Ethical e-commerce: a necessity in times of conscious consumers

Jonas wera

Digital Marketing Consultant

Building an e-commerce site has never been easier. Thanks to companies like Wix, your e-comm store is just a few clicks away. However, if you’ve taken up the challenge and tried building your own online store, you might have noticed it isn’t all that easy. Today’s consumer is no longer satisfied with buying ordinary products from ordinary companies. The 2019 consumer cares about the environment, the ethically manufactured products, animal welfare, sustainability, and the list goes on. If you want to make a killer e-comm store, you will have to respond to the needs of the conscious consumer.

The conscious consumer

The conscious consumer is highlighted as one of the key trends of 2019 by the Euromonitor International. It is the 2019 consumer of developed countries: the one that takes into account the external effects of his or her consumption on others, the society and the planet. Think of the growing number of vegetarians and vegans or the attention that Greta Thunberg managed to get with her pro-environment movement.

Key drivers for the conscious consumer

If you want to cater to the conscious consumer (and you better do if you want to build a sustainable company), you should focus on transparency, environment, society and storytelling.


We have seen the first amazing examples of this already. A few years back, San Francisco-based Everlane launched the principle of Radical Transparency. It means that when you buy something, you get to see what exactly you are paying for. Below is an example of the detailed cost breakdown a customer receives. This is exactly what a conscious consumer expects to see. This is how you build trust.


A conscious consumer cares about the environment and the impact his or her choices have on the environment. Apart from the product itself, e-commerce has two environmental challenges inherent to its nature: transportation of the goods to the consumer and the always-rising number of returns. Simply put, sending delivery vans into cities for same-day delivery is not sustainable and the conscious consumer knows. In our May 28 article, we already wrote about how to reduce the number of returns but even if we manage to keep the returns under control, we still have the enormous number of parcels being shipped each day.

Offering an in-store pick-up for consumers is one way of limiting the number of packages you have to ship, having an extensive network of partners where customers can collect their package is another. But no matter how good these initiatives could be, you will always have customers to whom you will have to physically ship the product. A good idea in that case is to work with green transportation companies (with electric vehicles, for examples, or bike delivery if your products allow for it) or offer the option to offset the CO2 of the shipment.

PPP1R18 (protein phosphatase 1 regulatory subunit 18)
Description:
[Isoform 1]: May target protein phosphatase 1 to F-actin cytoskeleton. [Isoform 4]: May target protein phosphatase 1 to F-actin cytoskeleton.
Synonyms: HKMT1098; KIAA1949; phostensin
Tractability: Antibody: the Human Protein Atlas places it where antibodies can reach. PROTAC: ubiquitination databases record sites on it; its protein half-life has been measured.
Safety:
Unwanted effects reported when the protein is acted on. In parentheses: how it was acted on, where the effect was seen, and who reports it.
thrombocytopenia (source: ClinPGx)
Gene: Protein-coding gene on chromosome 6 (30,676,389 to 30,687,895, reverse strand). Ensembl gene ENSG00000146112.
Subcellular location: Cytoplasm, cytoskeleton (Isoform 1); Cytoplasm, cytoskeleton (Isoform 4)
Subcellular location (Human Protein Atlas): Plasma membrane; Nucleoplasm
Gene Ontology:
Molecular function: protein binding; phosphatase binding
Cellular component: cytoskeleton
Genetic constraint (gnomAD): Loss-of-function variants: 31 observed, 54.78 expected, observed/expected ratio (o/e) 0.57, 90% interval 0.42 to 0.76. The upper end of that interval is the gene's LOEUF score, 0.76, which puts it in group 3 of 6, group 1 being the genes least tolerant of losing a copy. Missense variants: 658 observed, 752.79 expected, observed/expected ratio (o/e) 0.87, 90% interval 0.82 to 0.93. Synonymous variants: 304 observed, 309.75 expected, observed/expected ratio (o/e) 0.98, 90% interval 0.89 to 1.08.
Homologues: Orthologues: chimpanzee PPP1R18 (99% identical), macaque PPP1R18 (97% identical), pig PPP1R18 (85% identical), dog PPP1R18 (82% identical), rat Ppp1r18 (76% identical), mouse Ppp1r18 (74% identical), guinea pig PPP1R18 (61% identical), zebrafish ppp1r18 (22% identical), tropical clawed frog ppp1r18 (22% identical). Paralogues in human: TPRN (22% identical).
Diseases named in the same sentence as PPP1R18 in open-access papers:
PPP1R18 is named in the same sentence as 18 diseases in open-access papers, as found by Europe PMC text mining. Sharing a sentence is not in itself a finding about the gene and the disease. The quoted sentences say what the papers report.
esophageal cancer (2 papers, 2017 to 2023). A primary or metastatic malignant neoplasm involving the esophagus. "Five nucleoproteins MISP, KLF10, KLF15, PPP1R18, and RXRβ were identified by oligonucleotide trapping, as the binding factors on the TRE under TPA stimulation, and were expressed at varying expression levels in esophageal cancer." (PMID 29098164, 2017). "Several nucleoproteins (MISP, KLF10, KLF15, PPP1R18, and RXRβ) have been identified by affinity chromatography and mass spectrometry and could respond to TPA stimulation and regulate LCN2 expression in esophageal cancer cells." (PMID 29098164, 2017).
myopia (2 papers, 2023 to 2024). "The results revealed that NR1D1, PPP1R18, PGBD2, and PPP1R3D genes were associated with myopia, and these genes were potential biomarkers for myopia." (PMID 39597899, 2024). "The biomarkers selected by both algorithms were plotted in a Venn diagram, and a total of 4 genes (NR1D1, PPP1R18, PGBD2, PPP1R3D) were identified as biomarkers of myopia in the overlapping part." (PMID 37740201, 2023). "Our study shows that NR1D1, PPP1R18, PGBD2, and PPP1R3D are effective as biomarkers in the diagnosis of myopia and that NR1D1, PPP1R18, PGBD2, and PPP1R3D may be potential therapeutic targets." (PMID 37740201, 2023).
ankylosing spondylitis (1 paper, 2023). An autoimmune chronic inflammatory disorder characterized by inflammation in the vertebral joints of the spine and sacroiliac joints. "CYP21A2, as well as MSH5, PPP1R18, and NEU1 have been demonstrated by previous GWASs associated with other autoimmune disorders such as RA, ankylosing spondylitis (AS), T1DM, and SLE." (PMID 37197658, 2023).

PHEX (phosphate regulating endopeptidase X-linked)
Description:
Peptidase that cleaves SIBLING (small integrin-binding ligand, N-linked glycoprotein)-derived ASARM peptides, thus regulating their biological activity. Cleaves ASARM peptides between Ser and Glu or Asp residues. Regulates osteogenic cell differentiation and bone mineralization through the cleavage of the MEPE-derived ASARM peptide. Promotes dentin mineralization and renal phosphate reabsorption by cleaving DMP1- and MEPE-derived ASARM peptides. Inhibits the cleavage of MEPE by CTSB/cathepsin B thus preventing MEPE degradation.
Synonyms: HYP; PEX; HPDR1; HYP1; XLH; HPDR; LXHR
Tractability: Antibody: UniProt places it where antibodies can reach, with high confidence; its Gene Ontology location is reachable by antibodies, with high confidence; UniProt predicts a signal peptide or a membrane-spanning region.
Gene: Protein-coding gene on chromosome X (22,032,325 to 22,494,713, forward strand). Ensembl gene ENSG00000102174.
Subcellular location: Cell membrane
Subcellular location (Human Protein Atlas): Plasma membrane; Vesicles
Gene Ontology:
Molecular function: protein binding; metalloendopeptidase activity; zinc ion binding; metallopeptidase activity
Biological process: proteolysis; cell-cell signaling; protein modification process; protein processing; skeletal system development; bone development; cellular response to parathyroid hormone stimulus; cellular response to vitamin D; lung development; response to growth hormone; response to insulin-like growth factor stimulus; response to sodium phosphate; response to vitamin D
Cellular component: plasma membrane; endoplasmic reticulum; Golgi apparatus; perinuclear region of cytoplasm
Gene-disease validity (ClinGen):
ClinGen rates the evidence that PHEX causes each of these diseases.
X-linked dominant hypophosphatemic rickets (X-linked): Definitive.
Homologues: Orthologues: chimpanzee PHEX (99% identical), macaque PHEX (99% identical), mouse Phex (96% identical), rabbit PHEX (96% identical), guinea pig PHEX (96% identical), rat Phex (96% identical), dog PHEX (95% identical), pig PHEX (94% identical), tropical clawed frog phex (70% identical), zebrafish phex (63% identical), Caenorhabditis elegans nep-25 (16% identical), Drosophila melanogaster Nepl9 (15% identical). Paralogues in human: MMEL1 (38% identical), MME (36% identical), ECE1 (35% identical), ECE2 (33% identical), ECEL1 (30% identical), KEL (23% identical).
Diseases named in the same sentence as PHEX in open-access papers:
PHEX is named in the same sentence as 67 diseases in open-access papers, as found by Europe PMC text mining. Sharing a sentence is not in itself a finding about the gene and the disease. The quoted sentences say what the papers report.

As for any business, online or offline, the conscious consumer cares about the way the products are made. We have come to an age that child labour has, luckily, moved to the back but we still have a long way to go on the ethical front. The apparel industry, to name just one, is already fighting for years to “ethicalize” the industry, with varying degrees of success. No month goes by or yet another subcontractor of a famous clothing company gets caught exploiting sweatshops. It’s a supply chain disease we don’t seem to get rid of. But your conscious consumer does expect you to get rid of it.
So what can you do? One way is to work with local production plants that you have full control over. It also comes with the side-effect that it lowers your transportation-related carbon footprint.
Another way is to open up your factories. Instead of using uncontrollable subcontractors, try manufacturing it all in your certified plants and use video footage to show how the plant looks like to your customers. You can even up the ante and stitch labels into garments that say “handmade by Chris” and have a URL or scannable QR-code take them to a video of Chris.


The most difficult exercise might be to justify the often higher price tag for ethical commerce. Why should the consumer pay more for the same product because it is ethical? Here is the thing: the conscious consumer is already willing to pay the extra Euro for ethical clothing. Sadly, however, not all consumers are already conscious ones. In order to keep your audience wide, you better cater to the unconscious consumer too. And here comes the importance of education and storytelling.
You will have to educate your audience on the importance of ethical e-commerce and convince your consumer that you are a truly ethical company.

TOMS Shoes is a perfect example. For every pair of shoes sold, the company supports someone in need. Their website is entirely catered around the conscious consumer, giving loads of details on all the projects and people they support. This is what storytelling should be.

Is your company ready for e-commerce 2.O?

Are you already fully catering towards the conscious consumer? Don’t worry if you are not yet, our specialists would be happy to assist.

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